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Allen & Overy's Global Survey Shows In-House Counsel Changing Work Models
Global law firm Allen & Overy's recent research publication titled "Unbundling a market - The appetite for new legal services models," focused on finding how, in the face of huge changes in the legal industry, companies and their General Counsel are innovating "the way they procure, use and interact with" law firms and other providers of legal services. The report is based on research with 198 general counsel and business contacts at big companies and financial institutions in 27 different countries. The research was conducted independently by Meridian West.
As an introduction to the report, the law firm says it commissioned the report to understand the critical issues involved in the rapid changes in the delivery of legal services around the world. And the results show that most of the respondents interviewed, who are senior buyers of legal services with a collective annual budget of GBP 3.5 billion, have increased the amount of work they do in house. Only 26% of the respondents said they had decreased giving work to external legal services providers.
Allen & Overy's report points at three fundamental areas where things are changing:
Consolidation: Organizations are reducing the overall number of external law firms and going for deeper relationships with fewer firms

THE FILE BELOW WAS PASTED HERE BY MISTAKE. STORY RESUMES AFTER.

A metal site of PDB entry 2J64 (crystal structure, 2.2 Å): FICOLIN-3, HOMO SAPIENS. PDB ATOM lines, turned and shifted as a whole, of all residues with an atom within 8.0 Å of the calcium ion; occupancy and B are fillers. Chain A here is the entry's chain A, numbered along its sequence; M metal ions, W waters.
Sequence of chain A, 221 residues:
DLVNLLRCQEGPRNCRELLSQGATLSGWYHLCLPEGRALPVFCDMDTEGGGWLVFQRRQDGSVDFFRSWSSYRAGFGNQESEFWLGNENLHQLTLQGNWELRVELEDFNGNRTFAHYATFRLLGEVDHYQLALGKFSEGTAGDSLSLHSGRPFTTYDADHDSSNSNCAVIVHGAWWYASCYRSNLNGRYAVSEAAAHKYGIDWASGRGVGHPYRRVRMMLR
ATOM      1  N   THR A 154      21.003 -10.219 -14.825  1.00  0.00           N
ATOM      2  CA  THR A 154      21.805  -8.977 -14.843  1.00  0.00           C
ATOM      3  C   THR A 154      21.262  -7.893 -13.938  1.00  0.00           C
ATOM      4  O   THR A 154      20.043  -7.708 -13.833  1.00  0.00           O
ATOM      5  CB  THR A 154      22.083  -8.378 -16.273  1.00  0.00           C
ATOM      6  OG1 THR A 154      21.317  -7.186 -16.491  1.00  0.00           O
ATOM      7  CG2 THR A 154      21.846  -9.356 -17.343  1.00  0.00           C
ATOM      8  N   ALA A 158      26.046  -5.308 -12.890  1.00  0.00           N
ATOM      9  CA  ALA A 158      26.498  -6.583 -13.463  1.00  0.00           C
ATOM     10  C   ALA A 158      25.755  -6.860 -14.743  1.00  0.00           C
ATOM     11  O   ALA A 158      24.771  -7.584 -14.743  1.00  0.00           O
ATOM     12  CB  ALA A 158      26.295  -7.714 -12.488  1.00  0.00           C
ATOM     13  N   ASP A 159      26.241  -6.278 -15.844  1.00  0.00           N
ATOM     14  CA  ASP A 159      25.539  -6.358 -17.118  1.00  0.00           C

Professionalization of procurement: One-third of the respondents said their procurement function now has a greater role to play in selecting external legal providers
Legal trends are globalizing: More than half of the respondents from Middle East and Africa and half of those from Asia Pacific agree that trends in the U.S. and U.K legal industries follow through into their markets
The research found that new service delivery models are blooming and even though 58% of the legal budget of the respondents was spent on commissioning work to external law firms and legal services providers, how the resource is shared is evolving rapidly.
General Counsel are no more agreeing to hand over work to any particular law firm. Rather they are looking afresh at how tasks are approached, simplifying complex work into constituent components, and then dividing the work among multiple providers.
When asked about future preferences, most companies said they intent to increase their use of non-traditional legal service providers like contract lawyers, document review services, online legal services, hybrid legal solutions, legal consultants, and managed legal services.
The report observes, "Our analysis shows that organizations that are actively planning to decrease spending with traditional law firms are choosing to increase spending on other providers at a much higher rate." The trends represent a significant shift in spending patterns of in-house or general counsel, and will in the near future have a deep impact on how legal work is divided between in-house, law firms, and non-traditional legal services providers.
However, the days of traditional law firms are not over, and the report quotes the general counsel of a U.S. manufacturing company saying, "A one-stop shop, if offered efficiently and cost-effectively, would make our lives easier ... I believe this will be the future of legal services if law firms can provide this cost competitively."
However, change is a must, and as one general counsel of a multinational conglomerate pointed out, "The firms that sit around and think they are going to be able to just continue doing what they have done for the last 100 years are going to become redundant."
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